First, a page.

DC -- Freer Gallery of Art -- Exhibit: Peacock Room:
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Description of Subject Matter: The Peacock Room Comes to America
April 9, 2011 – January 3, 2016
For the first time, the Freer Gallery's renowned Peacock Room has been restored to its appearance in 1908, when museum founder Charles Lang Freer used it to organize and display more than 250 ceramics from all over Asia. The first special exhibition in this room since its conservation in 1993, The Peacock Room Comes to America highlights Freer's belief in "points of contact" between American and Asian art and underscores the relationship among the museum's diverse collections.
Originally designed by architect Thomas Jeckyll, the Peacock Room was once the dining room for British shipping magnate Frederick Leyland, who wanted a place to showcase his blue-and-white Chinese porcelain collection in his London home. When American artist James McNeill Whistler redecorated the room in 1876 as a "harmony in blue and gold," he too was inspired by the delicate patterns and vivid colors of the pots. Their slick surfaces did not appeal to Freer, however, who favored complex surface texture and subtly toned glazes. When Freer purchased the Peacock Room in 1904 and moved it from London to Detroit, he filled the shelves with pots he had collected from countries as diverse as Egypt, Iran, Japan, China, and Korea. Freer's ceramics are absorbing individually and as part of the full installation, which he thoughtfully designed to form a harmonized whole. After Freer's death (1854-1919), the Peacock Room was installed in the Freer Gallery of Art and is on permanent display.
Wikipedia Description: The Peacock Room
From Wikipedia, the free encyclopedia
Harmony in Blue and Gold: The Peacock Room (better known as The Peacock Room) is James McNeill Whistler's masterpiece of interior decorative mural art. He painted the panelled room in a rich and unified palette of brilliant blue-greens with over-glazing and metallic gold leaf. Painted between 1876–77, it now is considered one of the greatest surviving aesthetic interiors, and best examples of the Anglo-Japanese style.
The Peacock Room was originally designed as a dining room in the townhouse located at 49 Prince's Gate in the neighbourhood of Kensington in London, and owned by the British shipping magnate Frederick Richards Leyland. Leyland engaged the British architect Richard Norman Shaw to remodel and redecorate his home. Shaw entrusted the remodelling of the dining room to Thomas Jeckyll, another British architect experienced in the Anglo-Japanese style. Jeckyll conceived the dining room as a Porsellanzimmer (porcelain room).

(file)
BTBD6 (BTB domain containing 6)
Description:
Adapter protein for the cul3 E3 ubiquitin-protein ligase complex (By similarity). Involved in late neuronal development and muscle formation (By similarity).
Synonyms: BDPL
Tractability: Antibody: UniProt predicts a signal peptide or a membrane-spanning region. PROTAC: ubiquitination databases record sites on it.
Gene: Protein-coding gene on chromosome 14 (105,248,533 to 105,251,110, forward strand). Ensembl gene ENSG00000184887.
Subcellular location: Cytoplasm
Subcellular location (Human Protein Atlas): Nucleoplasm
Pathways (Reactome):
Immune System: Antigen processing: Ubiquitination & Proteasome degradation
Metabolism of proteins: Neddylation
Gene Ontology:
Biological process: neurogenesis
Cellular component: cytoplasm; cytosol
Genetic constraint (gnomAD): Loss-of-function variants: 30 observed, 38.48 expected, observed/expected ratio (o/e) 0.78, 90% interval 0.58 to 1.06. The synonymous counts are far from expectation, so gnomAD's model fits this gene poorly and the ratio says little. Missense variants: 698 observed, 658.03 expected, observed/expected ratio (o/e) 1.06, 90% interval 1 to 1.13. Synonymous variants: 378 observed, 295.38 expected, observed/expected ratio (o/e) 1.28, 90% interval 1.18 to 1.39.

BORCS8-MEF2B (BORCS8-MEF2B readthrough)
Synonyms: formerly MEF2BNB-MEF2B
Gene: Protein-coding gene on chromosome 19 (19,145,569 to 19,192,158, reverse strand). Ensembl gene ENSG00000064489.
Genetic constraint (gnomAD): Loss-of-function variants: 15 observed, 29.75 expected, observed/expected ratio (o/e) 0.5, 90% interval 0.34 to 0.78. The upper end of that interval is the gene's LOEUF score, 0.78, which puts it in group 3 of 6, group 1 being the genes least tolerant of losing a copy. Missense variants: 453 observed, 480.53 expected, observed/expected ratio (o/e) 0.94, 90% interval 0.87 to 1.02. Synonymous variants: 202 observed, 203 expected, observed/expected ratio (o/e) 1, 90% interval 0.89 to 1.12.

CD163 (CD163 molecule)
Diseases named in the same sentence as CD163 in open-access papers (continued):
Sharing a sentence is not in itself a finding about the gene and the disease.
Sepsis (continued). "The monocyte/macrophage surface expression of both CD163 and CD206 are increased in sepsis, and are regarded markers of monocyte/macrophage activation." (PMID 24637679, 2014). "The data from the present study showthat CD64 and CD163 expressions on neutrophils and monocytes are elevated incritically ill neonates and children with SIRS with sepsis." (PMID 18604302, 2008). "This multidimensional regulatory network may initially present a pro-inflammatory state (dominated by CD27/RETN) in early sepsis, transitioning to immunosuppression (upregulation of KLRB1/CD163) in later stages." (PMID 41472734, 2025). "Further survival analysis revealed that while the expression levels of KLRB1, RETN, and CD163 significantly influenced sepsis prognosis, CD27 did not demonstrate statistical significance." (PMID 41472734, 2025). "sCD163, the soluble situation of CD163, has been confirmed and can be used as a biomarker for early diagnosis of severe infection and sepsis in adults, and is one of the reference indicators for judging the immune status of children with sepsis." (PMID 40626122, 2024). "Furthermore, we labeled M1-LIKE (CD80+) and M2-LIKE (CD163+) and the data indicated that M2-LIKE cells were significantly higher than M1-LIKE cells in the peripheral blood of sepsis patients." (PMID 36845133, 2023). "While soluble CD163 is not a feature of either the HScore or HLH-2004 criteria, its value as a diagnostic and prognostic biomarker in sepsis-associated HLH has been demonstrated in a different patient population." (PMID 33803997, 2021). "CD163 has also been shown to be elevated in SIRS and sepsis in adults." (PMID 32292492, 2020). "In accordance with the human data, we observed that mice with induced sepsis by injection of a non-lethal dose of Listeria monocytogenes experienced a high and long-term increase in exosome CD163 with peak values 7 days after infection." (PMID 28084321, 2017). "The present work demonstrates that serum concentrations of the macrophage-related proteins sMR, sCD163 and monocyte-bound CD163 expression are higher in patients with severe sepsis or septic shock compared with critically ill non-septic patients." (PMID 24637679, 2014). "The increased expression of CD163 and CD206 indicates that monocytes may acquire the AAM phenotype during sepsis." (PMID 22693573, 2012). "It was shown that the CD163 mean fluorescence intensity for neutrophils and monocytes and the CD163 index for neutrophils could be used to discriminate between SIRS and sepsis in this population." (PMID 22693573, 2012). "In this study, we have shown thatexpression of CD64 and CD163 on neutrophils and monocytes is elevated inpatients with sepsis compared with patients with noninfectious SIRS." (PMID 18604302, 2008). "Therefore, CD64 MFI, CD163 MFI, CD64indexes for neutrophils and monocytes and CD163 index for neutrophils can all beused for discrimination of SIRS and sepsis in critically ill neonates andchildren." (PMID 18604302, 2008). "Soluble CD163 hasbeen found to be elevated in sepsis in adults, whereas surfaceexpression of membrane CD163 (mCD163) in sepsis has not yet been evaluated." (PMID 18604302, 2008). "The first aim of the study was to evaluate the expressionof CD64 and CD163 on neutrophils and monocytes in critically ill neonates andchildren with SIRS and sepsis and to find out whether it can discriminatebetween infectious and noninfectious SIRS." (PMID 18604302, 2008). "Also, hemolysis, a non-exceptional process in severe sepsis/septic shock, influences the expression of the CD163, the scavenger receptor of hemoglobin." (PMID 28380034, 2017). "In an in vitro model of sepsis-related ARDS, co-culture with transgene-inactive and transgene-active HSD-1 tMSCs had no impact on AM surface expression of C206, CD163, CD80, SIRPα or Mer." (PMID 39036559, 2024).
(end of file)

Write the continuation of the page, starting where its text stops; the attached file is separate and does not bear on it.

He covered the walls with 6th-century wall hangings of Cuir de Cordoue that had been originally brought to England as part of the dowry of Catherine of Aragon. They were painted with her heraldic device, the open pomegranate, and a series of red roses, Tudor roses, to symbolise her union with Henry VIII. They had hung on the walls of a Tudor style house in Norfolk for centuries, before they were bought by Leyland for £1,000. Against these walls, Jekyll constructed an intricate lattice framework of engraved spindled walnut shelves that held Leyland’s collection of Chinese blue and white porcelain, mostly from the Kangxi era of the Qing dynasty.
To the south of the room, a walnut welsh dresser was placed in the centre, just below the large empty leather panel, and flanked on both sides by the framework shelves. On the east side, three tall windows parted the room overlooking a private park, and covered by full-length walnut shutters. To the north a fireplace, over ...More...
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2013 photos: Equipment this year: I mostly used my Fuji XS-1 camera but, depending on the event, I also used a Nikon D7000 and Nikon D600.
Trips this year:
three Civil War Trust conferences (Memphis, TN, Jackson, MS [to which I added a week to to visit sites in Mississippi, Louisiana, and Tennessee], and Richmond, VA), and
my 8th consecutive San Diego Comic-Con trip (including sites in Nevada and California).
Ego Strokes: Aviva Kempner used my photo of her as her author photo in Larry Ruttman's "American Jews & America's Game: Voices of a Growing Legacy in Baseball" book.
Number of photos taken this year: just over 570,000.